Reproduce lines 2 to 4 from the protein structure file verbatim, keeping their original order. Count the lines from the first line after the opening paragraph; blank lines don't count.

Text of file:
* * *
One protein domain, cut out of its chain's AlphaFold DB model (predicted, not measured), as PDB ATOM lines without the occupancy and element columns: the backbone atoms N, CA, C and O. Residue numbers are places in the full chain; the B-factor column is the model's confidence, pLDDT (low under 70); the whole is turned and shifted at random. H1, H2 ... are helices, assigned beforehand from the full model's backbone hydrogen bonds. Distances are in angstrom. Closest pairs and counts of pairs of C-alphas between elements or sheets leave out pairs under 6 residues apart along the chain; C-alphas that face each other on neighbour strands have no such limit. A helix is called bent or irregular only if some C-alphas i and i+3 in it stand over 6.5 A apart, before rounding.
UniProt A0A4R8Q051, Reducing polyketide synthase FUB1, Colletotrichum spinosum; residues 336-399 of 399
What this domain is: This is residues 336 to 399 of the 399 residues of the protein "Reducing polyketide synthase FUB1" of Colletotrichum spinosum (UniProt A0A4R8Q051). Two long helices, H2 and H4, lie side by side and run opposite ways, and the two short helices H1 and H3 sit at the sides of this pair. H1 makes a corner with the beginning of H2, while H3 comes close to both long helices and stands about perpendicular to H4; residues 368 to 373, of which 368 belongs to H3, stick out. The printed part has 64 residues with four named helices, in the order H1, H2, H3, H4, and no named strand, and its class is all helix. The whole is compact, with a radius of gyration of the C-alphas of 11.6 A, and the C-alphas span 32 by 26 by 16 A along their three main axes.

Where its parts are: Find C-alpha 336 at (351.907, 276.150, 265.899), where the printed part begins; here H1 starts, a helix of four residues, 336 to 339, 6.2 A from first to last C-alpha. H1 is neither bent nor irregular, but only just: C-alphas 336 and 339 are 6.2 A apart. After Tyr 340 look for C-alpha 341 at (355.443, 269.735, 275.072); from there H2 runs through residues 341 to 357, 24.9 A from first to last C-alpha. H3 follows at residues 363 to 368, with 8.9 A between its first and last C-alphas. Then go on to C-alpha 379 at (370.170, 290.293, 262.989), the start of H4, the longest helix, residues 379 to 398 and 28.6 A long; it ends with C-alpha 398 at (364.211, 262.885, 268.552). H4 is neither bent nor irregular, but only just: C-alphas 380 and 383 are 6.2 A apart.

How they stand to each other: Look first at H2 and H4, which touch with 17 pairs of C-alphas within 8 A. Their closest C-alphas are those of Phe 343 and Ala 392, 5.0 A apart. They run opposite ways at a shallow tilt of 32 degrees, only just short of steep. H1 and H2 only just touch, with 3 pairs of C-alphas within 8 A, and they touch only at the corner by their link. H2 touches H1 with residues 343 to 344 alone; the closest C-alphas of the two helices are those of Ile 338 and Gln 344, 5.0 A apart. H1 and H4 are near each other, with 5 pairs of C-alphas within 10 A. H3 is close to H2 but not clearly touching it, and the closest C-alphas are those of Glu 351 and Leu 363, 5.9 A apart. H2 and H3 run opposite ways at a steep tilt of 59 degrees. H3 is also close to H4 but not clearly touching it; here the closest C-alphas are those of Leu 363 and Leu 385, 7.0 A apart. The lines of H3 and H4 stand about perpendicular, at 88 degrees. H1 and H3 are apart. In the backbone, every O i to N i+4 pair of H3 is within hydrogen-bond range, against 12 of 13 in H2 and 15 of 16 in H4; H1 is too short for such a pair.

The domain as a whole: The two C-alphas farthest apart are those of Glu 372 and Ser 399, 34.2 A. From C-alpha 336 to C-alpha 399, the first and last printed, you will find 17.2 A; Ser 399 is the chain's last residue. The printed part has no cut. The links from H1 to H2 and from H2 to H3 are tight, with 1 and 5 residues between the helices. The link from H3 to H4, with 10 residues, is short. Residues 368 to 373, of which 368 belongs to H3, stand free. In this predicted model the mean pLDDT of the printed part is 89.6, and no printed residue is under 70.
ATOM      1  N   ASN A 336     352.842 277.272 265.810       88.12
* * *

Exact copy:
What this domain is: This is residues 336 to 399 of the 399 residues of the protein "Reducing polyketide synthase FUB1" of Colletotrichum spinosum (UniProt A0A4R8Q051). Two long helices, H2 and H4, lie side by side and run opposite ways, and the two short helices H1 and H3 sit at the sides of this pair. H1 makes a corner with the beginning of H2, while H3 comes close to both long helices and stands about perpendicular to H4; residues 368 to 373, of which 368 belongs to H3, stick out. The printed part has 64 residues with four named helices, in the order H1, H2, H3, H4, and no named strand, and its class is all helix. The whole is compact, with a radius of gyration of the C-alphas of 11.6 A, and the C-alphas span 32 by 26 by 16 A along their three main axes.

Where its parts are: Find C-alpha 336 at (351.907, 276.150, 265.899), where the printed part begins; here H1 starts, a helix of four residues, 336 to 339, 6.2 A from first to last C-alpha. H1 is neither bent nor irregular, but only just: C-alphas 336 and 339 are 6.2 A apart. After Tyr 340 look for C-alpha 341 at (355.443, 269.735, 275.072); from there H2 runs through residues 341 to 357, 24.9 A from first to last C-alpha. H3 follows at residues 363 to 368, with 8.9 A between its first and last C-alphas. Then go on to C-alpha 379 at (370.170, 290.293, 262.989), the start of H4, the longest helix, residues 379 to 398 and 28.6 A long; it ends with C-alpha 398 at (364.211, 262.885, 268.552). H4 is neither bent nor irregular, but only just: C-alphas 380 and 383 are 6.2 A apart.

How they stand to each other: Look first at H2 and H4, which touch with 17 pairs of C-alphas within 8 A. Their closest C-alphas are those of Phe 343 and Ala 392, 5.0 A apart. They run opposite ways at a shallow tilt of 32 degrees, only just short of steep. H1 and H2 only just touch, with 3 pairs of C-alphas within 8 A, and they touch only at the corner by their link. H2 touches H1 with residues 343 to 344 alone; the closest C-alphas of the two helices are those of Ile 338 and Gln 344, 5.0 A apart. H1 and H4 are near each other, with 5 pairs of C-alphas within 10 A. H3 is close to H2 but not clearly touching it, and the closest C-alphas are those of Glu 351 and Leu 363, 5.9 A apart. H2 and H3 run opposite ways at a steep tilt of 59 degrees. H3 is also close to H4 but not clearly touching it; here the closest C-alphas are those of Leu 363 and Leu 385, 7.0 A apart. The lines of H3 and H4 stand about perpendicular, at 88 degrees. H1 and H3 are apart. In the backbone, every O i to N i+4 pair of H3 is within hydrogen-bond range, against 12 of 13 in H2 and 15 of 16 in H4; H1 is too short for such a pair.